This is a wall of reclaimed limestone “bugets” behind an 18th century cheminee from a grand property in Montmiry-le-Chateau, a Commune in the Franche-Comte Region of France. The large ceramic sculptor’s table is from Regio Emilia, Italy, circa 1900, and the set of four lights are antique French street lanterns.
In this room, a charming bespoke petite limestone table, and three pairs of 18th century Communication doors from a Maison de Maitre in Uzes, France. The wall is covered with creamy antique limestone “bugets”.
Here is a shelf filled with antique balustrades, candlesticks, stone elements, and other unique items electrified for use as lamps.
And a wall of antique French and Italian sconces.
Here is a display of Chateau Domingue’s pocket-friendly, curated “Bastide Collection” line of newly-quarried, aged stone in marble, Belgian Blue, and selections of European limestone – the colors range from light and creamy to various shades of gray.
These are reclaimed stones from Europe.
And a rare lot of reclaimed French limestone with dark patina.
This is marble flooring from Chateau Domingue’s “Bastide Collection”.
These are Maison Domingue bespoke wooden doors. The four pictured styles are custom manufactured, and made from reclaimed French oak and pine – so beautiful.
Here is Ruth with Shawnna Fatjo, team member of Domingue Architectural Finishes. They’re standing on reclaimed Italian cathedral stone, and in front of a bespoke, newly-quarried Belgian blue stone table. Behind them is a giant 19th century copper lantern from Macon, France and a pair of 18th century doors.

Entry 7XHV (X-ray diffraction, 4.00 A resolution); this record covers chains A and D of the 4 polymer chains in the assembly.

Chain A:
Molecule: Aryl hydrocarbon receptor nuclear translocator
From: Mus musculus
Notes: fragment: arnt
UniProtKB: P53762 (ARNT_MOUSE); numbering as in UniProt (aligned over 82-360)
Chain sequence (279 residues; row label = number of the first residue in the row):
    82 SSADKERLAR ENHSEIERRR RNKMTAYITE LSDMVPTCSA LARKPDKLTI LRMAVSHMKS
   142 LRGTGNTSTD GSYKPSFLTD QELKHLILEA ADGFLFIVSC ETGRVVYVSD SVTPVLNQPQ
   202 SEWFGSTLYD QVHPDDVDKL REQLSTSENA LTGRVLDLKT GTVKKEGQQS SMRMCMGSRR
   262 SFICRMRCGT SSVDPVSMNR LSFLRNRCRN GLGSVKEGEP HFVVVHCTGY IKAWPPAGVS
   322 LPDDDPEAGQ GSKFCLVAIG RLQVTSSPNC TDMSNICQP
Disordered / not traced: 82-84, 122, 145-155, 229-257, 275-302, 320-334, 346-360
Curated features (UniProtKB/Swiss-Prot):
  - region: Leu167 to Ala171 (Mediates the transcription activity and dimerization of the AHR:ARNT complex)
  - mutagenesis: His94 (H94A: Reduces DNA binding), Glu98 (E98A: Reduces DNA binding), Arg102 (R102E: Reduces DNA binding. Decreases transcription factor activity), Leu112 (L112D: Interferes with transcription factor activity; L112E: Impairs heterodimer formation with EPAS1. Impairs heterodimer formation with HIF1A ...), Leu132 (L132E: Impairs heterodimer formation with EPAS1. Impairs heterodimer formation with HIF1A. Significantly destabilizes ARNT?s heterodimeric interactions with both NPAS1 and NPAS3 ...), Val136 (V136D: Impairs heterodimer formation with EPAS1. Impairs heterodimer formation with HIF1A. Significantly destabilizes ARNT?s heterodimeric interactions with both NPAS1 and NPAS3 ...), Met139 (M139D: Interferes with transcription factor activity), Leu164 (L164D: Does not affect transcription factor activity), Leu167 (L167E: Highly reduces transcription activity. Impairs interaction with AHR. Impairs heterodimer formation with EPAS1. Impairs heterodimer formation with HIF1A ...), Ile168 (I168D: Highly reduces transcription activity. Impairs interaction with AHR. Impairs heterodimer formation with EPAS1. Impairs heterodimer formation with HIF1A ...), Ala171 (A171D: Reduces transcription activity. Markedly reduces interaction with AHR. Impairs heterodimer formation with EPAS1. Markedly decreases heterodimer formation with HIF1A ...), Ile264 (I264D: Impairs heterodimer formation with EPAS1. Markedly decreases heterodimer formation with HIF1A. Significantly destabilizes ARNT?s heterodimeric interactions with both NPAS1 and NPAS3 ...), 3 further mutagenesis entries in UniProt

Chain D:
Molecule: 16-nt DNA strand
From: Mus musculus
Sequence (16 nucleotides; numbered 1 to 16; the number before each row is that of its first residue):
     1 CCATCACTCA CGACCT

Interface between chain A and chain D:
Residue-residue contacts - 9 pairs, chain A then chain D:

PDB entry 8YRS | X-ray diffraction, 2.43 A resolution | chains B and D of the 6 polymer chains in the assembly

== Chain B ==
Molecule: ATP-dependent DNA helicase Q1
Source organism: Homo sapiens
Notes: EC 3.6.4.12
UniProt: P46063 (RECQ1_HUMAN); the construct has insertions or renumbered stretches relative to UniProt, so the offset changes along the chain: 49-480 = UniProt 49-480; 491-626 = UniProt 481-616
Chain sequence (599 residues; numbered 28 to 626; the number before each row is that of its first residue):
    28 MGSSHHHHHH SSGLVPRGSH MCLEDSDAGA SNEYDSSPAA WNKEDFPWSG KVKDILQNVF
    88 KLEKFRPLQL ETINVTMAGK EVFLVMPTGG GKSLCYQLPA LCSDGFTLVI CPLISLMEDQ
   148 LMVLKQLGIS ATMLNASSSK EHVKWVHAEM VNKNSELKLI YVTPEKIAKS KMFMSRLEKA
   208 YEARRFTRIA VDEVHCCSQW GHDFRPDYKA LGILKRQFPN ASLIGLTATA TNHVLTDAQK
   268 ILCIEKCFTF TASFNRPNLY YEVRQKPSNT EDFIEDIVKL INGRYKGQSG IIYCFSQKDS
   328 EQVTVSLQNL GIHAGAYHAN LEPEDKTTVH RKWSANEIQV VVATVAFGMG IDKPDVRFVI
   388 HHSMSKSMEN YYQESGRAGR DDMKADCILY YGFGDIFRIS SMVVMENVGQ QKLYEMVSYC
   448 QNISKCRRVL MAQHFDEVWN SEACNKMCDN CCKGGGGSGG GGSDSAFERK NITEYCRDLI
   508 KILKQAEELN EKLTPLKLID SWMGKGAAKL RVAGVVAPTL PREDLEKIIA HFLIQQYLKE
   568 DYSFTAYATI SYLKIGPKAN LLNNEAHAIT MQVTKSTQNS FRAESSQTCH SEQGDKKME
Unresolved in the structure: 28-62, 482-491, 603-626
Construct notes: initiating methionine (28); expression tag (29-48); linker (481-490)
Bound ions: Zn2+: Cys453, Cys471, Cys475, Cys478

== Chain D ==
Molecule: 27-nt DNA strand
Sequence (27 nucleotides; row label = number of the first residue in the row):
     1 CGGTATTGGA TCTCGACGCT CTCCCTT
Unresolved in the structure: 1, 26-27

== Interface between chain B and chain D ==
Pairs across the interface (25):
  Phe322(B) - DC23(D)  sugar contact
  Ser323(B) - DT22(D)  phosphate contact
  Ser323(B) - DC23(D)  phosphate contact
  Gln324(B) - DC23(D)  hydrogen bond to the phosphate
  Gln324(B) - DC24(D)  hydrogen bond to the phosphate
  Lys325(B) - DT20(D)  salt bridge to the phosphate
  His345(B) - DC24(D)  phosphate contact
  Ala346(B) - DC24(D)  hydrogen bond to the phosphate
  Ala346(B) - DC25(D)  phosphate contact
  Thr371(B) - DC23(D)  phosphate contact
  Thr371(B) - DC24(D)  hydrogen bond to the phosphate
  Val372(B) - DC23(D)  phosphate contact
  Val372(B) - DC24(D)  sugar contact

This is the Domingue Architectural Finishes office, showcasing its namesake materials on the walls in a textured, time-worn finish of plaster and lime wash.
This is a window unit from the Atelier Domingue line of low-profile, European steel windows and doors.
Here is a fountain made with reclaimed elements and a pair of 19th century Panier de Fruits.
I noticed these right away – antique faux bois garden pieces, along with various terracotta fragments and pedestals.
Here are more reclaimed stone elements, including stone baskets, iron urns, and decorative lintels and corbels.
These are reclaimed European stone pieces, including an interesting and unusual set of garden urns.
I saw several antique marble vessels.
And antique European troughs, basins, columns, and stone remnants.
This is a 19th century marble sink from a villa outside Arezzo, Italy.
This is an 18th century marble Evier from an elegant “Bourgeoise” country house in the “Montaigne Noire” of the Pyrenees.
Look at these 17th to 19th century limestone sinks – so pretty.
Here I am with Ruth’s son, Paul Gay. Paul is an integral Chateau Domingue and Domingue Architectural Finishes team member, well-versed in everything from design to paint and plaster installation.
This is Chateau Domingue’s finishing shop.
Among its many pieces, the shop carries antique doors, shutters, and lanterns.
These are plaster boards and reclaimed wooden doors and tables.
And a collection of antique gates, balcony railings, windows, and fragments.
Here is one of many rows of reclaimed European fireplace mantels from the 16th to 19th centuries.
Back at my farm, I received a collection of Domingue Architectural Finishes samples for an upcoming project. What have been some of your favorite home design undertakings? Share them with me in the comments section below.